According to George Smart, NCMH Executive Director, “The Matsumoto Prize promotes new talent and provides motivating honors and incentives for a new generation of architects. It also contributes to wider public recognition of Modernism in all its forms — architecture, art, furniture, and fashion — and recognizes the significant economic and aesthetic impact of Modernism across North Carolina.”  LLittle Logo

Leland Little explained why his estate auction gallery stepped up as the exclusive sponsor of the 2015 Matsumoto Prize:

“We have admired the way that NCMH and George Smart have highlighted and recognized North Carolina’s wonderful cache of Modernist homes, generating appreciation of and interest in this aesthetic style. We are very proud to sponsor the 2015 Matsumoto Prize.”

The Matsumoto Prize is open to anyone with primary design responsibility for a completely built, from-the-ground-up, single-family Modernist house of at least 800 heated square feet completed on or after January 1, 2009. The house must be in North Carolina but the designer(s) can be from anywhere. There are no educational or licensure requirements for submission; the design speaks for itself.

NCMH will accept submissions May 1 until May 17. All submissions will be posted on the NCMH website for public voting to determine the People’s Choice winners.   Jury Awards are $3,000 first place, $2,000 second place, $1,000 third place, plus a trophy for each.  Winners will be announced July 16 during an awards ceremony at McConnell Studios in Raleigh.

For more information on the 2015 George Matsumoto Prize, go to http://www.ncmodernist.org/prize2015.

redchair smAbout North Carolina Modernist Houses:  

North Carolina Modernist Houses (NCMH) is an award-winning, 501C3 nonprofit organization established in 2007 and dedicated to documenting, preserving, and promoting Modernist residential design. The website is the largest open digital archive for Modernist residential design in America. NCMH also hosts popular architecture events monthly and offers frequent home tours, giving the public access to the most exciting Modernist houses, past and present. Tours and events raise awareness and help preserve these “livable works of art” for future generations. For more information: www.ncmodernist.org or george@ncmodernist.org.

North Carolina Modernist Houses Announces the 2015 Matsumoto Prize Jury

Nationally known architects to judge annual Modernist house competitionncmhlogo-1

North Carolina Modernist Houses (NCMH), the award-winning non-profit organization dedicated to documenting, preserving, and promoting Modernist residential design across the state, has announced the 2015 George Matsumoto Prize Jury.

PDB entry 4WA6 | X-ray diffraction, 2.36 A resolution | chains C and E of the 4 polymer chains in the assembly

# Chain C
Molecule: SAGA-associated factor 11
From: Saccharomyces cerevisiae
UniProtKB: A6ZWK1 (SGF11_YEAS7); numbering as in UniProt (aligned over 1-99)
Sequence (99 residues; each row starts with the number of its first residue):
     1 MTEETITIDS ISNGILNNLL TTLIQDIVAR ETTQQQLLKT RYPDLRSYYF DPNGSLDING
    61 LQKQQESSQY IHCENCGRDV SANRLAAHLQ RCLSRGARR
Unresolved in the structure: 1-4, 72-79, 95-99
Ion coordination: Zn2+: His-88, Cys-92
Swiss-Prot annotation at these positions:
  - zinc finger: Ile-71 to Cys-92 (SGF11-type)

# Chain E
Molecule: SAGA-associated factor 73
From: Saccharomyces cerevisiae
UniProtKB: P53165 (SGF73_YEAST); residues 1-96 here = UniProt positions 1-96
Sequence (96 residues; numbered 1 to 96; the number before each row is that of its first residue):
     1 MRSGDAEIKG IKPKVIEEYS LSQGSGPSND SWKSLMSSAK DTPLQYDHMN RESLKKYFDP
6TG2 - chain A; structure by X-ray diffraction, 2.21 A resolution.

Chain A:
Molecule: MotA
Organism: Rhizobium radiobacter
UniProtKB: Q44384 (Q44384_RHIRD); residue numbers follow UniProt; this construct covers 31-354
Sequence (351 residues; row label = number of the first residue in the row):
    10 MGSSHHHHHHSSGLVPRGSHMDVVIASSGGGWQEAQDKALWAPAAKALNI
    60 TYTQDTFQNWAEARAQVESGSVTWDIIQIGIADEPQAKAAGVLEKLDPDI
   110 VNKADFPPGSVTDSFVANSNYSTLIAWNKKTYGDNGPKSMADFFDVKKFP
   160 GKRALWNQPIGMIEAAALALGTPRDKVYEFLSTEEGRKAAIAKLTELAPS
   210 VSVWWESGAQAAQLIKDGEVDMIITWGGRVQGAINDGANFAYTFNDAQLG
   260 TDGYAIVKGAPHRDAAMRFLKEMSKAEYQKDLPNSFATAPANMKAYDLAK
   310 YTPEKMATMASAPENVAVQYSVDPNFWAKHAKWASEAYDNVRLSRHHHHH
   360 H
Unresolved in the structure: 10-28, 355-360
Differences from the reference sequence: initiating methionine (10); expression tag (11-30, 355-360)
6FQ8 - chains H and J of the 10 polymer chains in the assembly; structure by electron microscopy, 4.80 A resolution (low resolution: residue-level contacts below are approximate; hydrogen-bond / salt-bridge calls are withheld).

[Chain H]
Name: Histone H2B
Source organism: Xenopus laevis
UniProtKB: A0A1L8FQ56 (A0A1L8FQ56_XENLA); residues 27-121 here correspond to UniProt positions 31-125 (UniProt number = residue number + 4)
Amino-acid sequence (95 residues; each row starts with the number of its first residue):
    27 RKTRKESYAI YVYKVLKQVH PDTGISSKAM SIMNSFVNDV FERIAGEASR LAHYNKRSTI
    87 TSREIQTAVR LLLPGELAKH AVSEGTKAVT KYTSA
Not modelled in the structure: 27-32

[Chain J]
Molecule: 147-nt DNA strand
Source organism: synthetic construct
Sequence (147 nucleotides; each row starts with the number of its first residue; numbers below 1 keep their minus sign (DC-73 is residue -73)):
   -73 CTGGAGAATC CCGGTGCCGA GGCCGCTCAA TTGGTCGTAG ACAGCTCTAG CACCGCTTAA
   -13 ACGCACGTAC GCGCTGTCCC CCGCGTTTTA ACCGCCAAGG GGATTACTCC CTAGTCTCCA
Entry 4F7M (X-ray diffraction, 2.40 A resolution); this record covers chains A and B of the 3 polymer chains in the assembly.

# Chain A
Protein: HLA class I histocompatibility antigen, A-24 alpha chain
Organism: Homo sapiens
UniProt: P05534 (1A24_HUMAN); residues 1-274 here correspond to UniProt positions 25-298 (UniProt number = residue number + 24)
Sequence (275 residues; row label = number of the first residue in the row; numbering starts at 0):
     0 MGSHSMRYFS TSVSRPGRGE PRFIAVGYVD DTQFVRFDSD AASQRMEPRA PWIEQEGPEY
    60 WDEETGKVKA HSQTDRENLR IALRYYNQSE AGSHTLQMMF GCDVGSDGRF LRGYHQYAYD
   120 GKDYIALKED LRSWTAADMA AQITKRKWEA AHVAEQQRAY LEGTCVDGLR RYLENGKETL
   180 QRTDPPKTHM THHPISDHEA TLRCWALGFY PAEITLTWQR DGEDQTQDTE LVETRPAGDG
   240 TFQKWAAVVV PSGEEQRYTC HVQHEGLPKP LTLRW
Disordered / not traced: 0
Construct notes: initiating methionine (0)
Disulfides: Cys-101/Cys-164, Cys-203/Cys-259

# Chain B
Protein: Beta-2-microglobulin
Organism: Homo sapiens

The 2015 jury includes MacArthur Fellow Jeanne Gang, FAIA, Studio Gang Architects, Chicago; Harry Bates, Bates Masi Architects, Sag Harbor, New York; Eric Gartner, AIA, SG Architects, New York; Peter Gluck, Gluck+, New York; Bev Thorne, the last living architect to have participated in Arts & Architecture‘s famous Case Study Houses, Oakland; and Honorary Chair George Matsumoto, FAIA.

Now in its fourth year, the Matsumoto Prize honors George Matsumoto, a founding faculty member of North Carolina State University’s School of Design (now College of Design) and architect of some of the state’s best-known and historically significant Modernist houses.

The Matsumoto Prize is a unique awards program. It is the only juried architecture competition in North Carolina that focuses solely on Modernist houses, provides financial awards, involves a national jury of Modernist architects, offers the opportunity for public voting, and connects to a major architectural archive.  Residential architects and designers entering the competition can be from anywhere but their houses must be in North Carolina.

“The Prize powerfully engages the greater community to be involved with the architecture they love,” said NCMH Executive Director George Smart. “The competition publicly showcases a new generation of outstanding Modernist architects and houses, promoting new talent and providing motivating honors and incentives in our state.”

The call for submissions will be announced in 2015. For more information on the 2015 Matsumoto Prize, visit http://www.ncmodernist.org/prize2015. To see past winners, go to http://www.ncmodernist.org/matsumotoprize.htm.

redchairAbout North Carolina Modernist Houses:

North Carolina Modernist Houses (NCMH) is an award-winning 501C3 nonprofit established in 2007 and dedicated to documenting, preserving, and promoting Modernist residential design. The website is the largest open digital archive for Modernist residential design in America. NCMH also hosts popular architecture events every month, giving the public access to the most exciting residential architecture, past and present. Its many homes tours and events raise awareness and help preserve these “livable works of art” for future generations. For more information: www.ncmodernist.org.

 

 

 

 

TMH Announces 2011 Macon Smith Research Grant Recipients

To support research into residential modernist architecture and architects

David Hill

October 27, 2011 — David Hill, Assistant Professor of Architecture at North Carolina State University’s College of Design, has won a second Mason Smith Research Grant from Triangle Modernist Houses, the non-profit, award-winning organization dedicated to documenting, preserving and promoting modernist residential design.

Hill and his students will use the grant to create digital models of houses designed by ground breaking modernist architect George Matsumoto, FAIA. The models will be posted on the TMH website and elsewhere.